The chief engineer had many phones. It’s my guess one connects to the pilot house and the other connects to the emergency steerage station that’s mid-deck.
The powerplant and its dedicated water tower supplied steam for heating and mechanical work.
When the ship loaders were added, a doorway was cut through the metal silo to make a room for the grain handling equipment. Note the dust sensor in the corner of the torch-cut archway.
These tubes would bring cement to the top of the plant for storage in the silos.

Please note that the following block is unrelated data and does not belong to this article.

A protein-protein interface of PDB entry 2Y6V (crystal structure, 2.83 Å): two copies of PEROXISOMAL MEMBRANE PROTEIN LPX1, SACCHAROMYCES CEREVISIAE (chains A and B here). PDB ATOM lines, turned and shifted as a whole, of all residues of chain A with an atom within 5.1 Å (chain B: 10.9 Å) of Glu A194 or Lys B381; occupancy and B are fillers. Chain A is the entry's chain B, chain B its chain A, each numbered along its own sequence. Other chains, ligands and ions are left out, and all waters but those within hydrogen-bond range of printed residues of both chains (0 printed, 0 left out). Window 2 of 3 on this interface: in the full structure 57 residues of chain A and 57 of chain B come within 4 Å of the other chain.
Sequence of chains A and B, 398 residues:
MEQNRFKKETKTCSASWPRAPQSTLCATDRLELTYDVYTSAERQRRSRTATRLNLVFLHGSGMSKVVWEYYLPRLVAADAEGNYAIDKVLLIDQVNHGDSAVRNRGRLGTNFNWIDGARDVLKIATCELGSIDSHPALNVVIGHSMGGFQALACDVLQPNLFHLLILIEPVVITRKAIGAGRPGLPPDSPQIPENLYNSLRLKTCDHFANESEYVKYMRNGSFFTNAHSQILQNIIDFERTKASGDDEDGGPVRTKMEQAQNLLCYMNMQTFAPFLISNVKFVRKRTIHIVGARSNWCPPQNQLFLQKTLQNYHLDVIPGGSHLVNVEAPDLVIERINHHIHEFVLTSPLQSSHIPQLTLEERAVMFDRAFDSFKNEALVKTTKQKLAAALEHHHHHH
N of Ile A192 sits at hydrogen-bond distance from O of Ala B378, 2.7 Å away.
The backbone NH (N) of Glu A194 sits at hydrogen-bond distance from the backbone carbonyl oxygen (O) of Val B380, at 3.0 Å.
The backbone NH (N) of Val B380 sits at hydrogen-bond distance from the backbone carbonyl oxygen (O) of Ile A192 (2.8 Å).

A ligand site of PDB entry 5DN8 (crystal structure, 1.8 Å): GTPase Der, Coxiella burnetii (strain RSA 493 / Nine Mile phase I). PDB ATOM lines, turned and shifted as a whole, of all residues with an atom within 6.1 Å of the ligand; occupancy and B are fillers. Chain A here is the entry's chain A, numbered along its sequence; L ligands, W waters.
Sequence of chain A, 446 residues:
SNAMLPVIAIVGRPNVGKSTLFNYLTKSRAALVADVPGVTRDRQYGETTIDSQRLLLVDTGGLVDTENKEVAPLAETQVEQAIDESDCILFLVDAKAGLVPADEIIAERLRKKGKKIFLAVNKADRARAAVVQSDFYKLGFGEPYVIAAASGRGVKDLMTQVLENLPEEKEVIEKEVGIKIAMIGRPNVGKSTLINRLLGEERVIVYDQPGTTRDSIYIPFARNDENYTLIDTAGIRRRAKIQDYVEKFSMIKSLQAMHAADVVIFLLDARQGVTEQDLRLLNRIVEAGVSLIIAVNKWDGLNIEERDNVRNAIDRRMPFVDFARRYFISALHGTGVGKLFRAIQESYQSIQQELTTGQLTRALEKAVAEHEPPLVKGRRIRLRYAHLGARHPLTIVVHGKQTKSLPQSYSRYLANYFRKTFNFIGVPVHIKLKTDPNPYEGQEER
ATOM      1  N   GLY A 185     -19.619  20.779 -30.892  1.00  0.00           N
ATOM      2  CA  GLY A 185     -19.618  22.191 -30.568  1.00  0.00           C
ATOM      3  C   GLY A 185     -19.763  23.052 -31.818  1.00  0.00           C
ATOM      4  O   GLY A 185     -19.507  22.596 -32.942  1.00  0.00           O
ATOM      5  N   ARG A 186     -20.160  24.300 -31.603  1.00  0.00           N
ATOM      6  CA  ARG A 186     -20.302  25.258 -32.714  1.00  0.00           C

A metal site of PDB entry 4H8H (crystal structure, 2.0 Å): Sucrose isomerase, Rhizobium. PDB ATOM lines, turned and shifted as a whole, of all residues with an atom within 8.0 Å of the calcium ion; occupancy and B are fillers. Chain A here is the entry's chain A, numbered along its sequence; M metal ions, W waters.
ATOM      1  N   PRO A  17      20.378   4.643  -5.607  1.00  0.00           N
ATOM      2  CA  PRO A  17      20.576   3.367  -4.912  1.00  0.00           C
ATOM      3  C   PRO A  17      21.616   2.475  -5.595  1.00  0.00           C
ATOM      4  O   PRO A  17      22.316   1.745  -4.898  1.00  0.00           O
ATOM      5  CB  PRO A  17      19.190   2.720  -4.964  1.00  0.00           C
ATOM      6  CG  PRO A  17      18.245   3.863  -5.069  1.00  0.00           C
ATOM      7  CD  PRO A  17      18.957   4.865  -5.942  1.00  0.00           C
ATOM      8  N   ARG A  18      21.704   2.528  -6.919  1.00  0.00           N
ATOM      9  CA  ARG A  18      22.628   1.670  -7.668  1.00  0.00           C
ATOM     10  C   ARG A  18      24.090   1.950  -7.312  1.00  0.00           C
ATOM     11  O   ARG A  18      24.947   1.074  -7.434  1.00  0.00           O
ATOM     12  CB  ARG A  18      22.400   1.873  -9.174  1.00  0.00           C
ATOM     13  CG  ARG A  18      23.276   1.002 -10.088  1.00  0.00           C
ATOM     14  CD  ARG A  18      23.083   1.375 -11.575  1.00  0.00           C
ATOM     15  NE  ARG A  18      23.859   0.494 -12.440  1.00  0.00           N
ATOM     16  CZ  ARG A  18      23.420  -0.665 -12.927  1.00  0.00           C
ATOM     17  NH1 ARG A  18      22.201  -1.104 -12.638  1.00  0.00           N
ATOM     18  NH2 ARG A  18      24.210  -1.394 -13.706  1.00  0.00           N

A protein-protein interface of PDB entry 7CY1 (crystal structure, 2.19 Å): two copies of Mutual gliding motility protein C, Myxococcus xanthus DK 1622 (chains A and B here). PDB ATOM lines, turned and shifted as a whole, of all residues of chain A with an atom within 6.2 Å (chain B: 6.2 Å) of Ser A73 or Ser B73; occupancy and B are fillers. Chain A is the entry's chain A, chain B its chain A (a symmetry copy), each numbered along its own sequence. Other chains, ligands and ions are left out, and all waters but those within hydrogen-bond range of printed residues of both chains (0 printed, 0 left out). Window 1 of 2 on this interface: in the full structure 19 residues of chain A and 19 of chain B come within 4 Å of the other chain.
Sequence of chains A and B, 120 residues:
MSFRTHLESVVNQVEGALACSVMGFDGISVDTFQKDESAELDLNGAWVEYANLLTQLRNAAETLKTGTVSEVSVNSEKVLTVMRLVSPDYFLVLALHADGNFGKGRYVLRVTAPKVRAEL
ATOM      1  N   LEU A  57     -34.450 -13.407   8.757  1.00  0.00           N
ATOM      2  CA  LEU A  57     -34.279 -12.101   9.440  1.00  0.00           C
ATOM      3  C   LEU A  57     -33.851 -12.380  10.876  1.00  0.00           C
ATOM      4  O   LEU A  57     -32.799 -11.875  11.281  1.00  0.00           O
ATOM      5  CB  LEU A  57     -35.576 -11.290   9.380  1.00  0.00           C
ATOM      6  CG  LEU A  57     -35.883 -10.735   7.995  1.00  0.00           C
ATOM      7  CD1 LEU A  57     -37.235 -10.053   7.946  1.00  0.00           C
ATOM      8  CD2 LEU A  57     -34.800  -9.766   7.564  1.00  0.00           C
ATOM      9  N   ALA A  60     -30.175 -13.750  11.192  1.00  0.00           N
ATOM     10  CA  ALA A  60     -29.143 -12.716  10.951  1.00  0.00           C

One of the covered rail loading docks. All of them were overgrown and rust-clad.
At the end of a conveyor belt and poised over a loading station, it’s easy to image the tinny sound of chicken feed sliding across the metal. Like sand on the old-fashioned stainless steel playground slides.
This building had no identity issues. My chief regret was not spending more time documenting the ghost signs around the complex.
Exploring Dock 4 was a very different experience, since it was almost all metal.
The nitrating house was a chemically dangerous place, so it had thick metal and concrete shield for every station right next to an emergency shower.